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Stinky Breath

Author: Lindsay Rapp | Date: September 28, 2012

Oh my gosh, that smells so bad!

I say that every time my dogs kiss me. Their breath is sometimes unbearable. Most of you know I have two small dogs (chichi’s) and a big girl (pit mix). Kayla is 3 years old and her mouth is just now starting to smell, but the two little ones… wow! Their breath is awful!

So, I started brushing their teeth a few months ago. I am starting to see a difference.

I had never brushed any of my dogs’ teeth before, so I had to do a little research.  I had no idea there were so many products to help with canine teeth.

First thing, don’t use human toothpaste. They make special stuff for dogs since there are some ingredients in our toothpaste that is harmful to dogs. Also, they make the toothpaste taste like peanut butter and cheese (things your dog likes).

I learned that the real benefit of teeth brushing comes from the mechanical action of the brush on the teeth. So finding the right toothbrush that works for you and your dog is key. These also depend on your dog’s gum heath and the size of their teeth and mouth. You can use a dental sponge, a finger brush or a dog toothbrush. It all depends on what works for you and your dog

Even though small dogs have smaller mouths than. big dogs, they still have the same number of teeth. Small dogs teeth are very crammed together in their mouth. That’s why smaller dogs breath usually smells worse. They are also more likely to need teeth pulled over time.

Now, it’s time to start!

  1. Give your dog some of the toothpaste on your finger. You want them to get used to the taste. Continue this step for a few days or until your dog looks forward to licking the paste.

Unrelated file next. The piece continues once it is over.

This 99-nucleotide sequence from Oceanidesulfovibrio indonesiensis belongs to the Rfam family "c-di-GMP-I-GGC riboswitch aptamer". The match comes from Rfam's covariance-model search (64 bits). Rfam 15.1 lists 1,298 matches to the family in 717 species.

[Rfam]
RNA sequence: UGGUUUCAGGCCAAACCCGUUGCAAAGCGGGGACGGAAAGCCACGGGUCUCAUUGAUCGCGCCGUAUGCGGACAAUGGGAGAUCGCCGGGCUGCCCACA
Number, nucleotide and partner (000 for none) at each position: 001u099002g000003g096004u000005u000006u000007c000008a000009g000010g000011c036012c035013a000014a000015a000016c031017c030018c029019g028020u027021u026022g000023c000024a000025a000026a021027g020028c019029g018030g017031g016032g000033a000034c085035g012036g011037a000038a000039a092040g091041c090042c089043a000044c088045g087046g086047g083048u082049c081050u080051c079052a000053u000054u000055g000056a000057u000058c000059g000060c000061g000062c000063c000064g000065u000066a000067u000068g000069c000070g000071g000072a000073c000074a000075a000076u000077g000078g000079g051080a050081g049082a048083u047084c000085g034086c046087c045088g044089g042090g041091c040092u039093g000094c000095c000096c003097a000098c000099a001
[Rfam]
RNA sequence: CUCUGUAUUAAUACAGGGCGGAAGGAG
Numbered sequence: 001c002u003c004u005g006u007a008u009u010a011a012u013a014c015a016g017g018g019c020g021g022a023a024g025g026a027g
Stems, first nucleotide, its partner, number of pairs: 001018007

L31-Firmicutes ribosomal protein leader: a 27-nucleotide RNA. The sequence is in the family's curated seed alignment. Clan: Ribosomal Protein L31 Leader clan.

2. The next step is to have your dog become comfortable with having something placed against his teeth and gums. Apply a small amount of paste to your finger and gently rub it on one of the large canine teeth in the front of the mouth. Always verbally praise your dog so they learn to like it.
  3. After your dog is used to the toothpaste, and having it put on his teeth, get them used to the toothbrush. The texture or sound of the bristles might be something your dog is not used to. So just like anything else we do, we want to make it something good/fun. So, let your dog lick the toothpaste off of the brush so he gets used to the texture. Do this for a week.
  4. Now it’s time for them to start getting used to the actually brushing. Start with brushing the two top canine teeth. I recommend every week add a few more teeth to the routine. Remember, through this entire process you should verbally praise your dog. Once you are done, reward your dog with a treat.

Some vets recommend brushing your dog’s teeth every day, just like us humans do. But talk with your vet. He/she may need to do a major dental cleaning on your dog annually or every few years. By brushing their teeth in between these cleanings, you will have a happier and healthier dog!




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